Racial disparities within our healthcare system are a virus that plagues the NHS. People from minority ethnic backgrounds in the UK face worse outcomes personally and professionally, as both patients and healthcare staff. The Covid-19 pandemic has only served to highlight these longstanding injustices. As a future doctor, I firmly believe that these issues must be addressed as the world gradually begins to heal.
Racial disparities: an atmosphere of change
In parallel with the resurgence of the Black Lives Matter movement, racial discrimination has been at the forefront of the collective consciousness over the last year or so. Following shocking events in the USA, the fervent atmosphere of revolution soon travelled across the pond and social media exploded with protests, posts, and petitions.
We can all agree that this upheaval in the status quo was long overdue, however for the roughly 14 percent of UK residents identifying as being from an ethnic minority background – the injustices highlighted by recent events are a daily lived experience.
Racial disparities and the impact of the pandemic
At the same time as this uproar and demand for justice bubbled to the surface, a devastating global pandemic inverted life as we know it. The destruction left in the wake of the virus has further emphasised inequities by shining a light on the longstanding disparities amongst outcomes for ethnic minority individuals within healthcare.
As a medical student of mixed heritage, these recent events have directly affected me, and I have had the unique experience of being on the frontline of the interface between healthcare and racial disparity on a professional, as well as personal level.
The Office for National Statistics has concluded that almost anyone from a minority ethnic background is more likely to die from Covid-19. Even when taking into account key characteristics such as geographical location, socioeconomic status, and health considerations – including pre-existing conditions and age – this fact still stands.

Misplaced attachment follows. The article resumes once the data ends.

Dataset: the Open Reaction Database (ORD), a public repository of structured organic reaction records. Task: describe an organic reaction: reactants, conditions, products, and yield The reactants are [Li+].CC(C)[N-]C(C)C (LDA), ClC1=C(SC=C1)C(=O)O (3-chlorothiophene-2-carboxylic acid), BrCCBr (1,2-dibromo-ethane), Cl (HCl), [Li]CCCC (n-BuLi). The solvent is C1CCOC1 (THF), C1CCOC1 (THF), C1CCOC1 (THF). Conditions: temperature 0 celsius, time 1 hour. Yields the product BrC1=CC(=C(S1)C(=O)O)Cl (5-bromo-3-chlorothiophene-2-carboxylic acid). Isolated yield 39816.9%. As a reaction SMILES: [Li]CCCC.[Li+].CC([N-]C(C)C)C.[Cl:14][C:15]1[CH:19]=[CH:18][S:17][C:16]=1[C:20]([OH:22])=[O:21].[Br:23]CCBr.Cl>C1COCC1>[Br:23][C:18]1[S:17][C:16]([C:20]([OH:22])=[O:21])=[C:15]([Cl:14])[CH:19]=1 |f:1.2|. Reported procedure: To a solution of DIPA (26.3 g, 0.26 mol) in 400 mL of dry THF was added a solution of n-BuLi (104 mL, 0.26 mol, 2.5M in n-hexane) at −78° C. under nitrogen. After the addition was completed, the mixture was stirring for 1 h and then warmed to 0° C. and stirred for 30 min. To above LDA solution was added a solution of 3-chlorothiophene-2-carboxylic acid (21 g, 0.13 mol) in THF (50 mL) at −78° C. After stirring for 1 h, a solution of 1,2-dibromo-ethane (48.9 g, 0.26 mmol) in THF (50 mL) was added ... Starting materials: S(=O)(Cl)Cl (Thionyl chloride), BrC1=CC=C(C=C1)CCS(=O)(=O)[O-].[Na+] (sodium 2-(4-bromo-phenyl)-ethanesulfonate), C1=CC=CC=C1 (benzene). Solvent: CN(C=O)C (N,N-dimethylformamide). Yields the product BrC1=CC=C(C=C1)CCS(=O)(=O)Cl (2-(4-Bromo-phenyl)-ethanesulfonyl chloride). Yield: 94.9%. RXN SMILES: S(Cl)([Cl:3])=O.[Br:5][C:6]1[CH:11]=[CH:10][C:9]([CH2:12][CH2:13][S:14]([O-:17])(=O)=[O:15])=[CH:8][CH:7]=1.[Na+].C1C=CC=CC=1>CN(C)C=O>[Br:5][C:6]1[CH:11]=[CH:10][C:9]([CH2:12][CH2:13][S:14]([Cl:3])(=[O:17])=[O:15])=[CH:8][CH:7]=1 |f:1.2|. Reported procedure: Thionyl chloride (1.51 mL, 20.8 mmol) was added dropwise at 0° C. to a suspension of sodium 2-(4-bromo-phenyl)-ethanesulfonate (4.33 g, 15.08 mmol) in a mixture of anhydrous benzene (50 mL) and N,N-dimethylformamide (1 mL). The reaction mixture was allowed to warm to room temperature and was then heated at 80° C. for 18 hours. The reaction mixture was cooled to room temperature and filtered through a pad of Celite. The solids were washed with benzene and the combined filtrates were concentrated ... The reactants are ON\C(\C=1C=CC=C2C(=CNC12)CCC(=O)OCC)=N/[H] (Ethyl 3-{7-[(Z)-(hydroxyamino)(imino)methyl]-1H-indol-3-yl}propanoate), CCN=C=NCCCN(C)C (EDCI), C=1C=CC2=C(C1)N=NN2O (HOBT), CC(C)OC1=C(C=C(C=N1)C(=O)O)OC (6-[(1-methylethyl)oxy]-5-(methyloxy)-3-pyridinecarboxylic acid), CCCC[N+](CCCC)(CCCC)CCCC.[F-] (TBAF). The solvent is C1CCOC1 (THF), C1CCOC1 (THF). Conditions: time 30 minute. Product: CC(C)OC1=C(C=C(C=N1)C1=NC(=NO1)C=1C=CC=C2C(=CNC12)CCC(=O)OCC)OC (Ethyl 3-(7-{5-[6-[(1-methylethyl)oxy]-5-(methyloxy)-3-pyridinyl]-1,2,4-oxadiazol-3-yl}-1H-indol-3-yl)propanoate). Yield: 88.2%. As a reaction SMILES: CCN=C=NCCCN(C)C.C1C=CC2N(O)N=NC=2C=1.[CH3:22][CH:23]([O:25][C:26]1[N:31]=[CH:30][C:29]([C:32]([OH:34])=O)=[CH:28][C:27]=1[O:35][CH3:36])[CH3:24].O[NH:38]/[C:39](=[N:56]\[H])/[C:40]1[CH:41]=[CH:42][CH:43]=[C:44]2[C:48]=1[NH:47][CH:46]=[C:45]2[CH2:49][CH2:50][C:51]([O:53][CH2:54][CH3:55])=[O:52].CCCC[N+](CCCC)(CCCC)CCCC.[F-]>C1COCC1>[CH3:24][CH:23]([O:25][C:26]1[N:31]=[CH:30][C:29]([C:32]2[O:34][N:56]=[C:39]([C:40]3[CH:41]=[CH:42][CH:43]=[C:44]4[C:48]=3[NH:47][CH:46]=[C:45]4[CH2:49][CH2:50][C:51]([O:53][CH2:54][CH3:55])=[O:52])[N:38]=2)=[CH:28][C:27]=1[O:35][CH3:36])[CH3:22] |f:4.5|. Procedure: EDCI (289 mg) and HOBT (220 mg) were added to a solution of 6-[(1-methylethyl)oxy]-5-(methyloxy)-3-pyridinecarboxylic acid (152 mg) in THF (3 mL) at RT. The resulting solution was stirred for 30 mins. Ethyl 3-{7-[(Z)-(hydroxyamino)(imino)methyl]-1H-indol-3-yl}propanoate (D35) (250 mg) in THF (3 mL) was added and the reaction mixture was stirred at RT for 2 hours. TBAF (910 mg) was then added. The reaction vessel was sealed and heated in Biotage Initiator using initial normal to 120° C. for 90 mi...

Racial disparities: being ‘minority ethnic’ in the UK
The stark picture created by these statistics is not an isolated occurrence. Throughout practically every facet of healthcare, people from ethnic minority backgrounds face worse outcomes than white people.
The NHS provides a wealth of troubling figures outlining the realities of the situation. From birth, right through to adulthood, the outlook for ethnic minority individuals is poorer:
- Black women are four times more likely, and Asian women two times more likely, to die in childbirth in the UK than their white counterparts.
- Amongst 5-year-olds, white children are the least likely to have visible tooth decay, whereas those from ‘other’ ethnic backgrounds were more than twice as likely.
- Black people are more than four times as likely to be detained under the Mental Health Act in comparison to white people.
This is just a snapshot of the ingrained and systemic inequities that plague our health and social care system. As shocking as this may be to those unaffected by such statistics, similar findings can be seen on the flipside of this demographic – amongst those working in the NHS as healthcare professionals, rather than being treated as patients.
Racial disparities across healthcare in the UK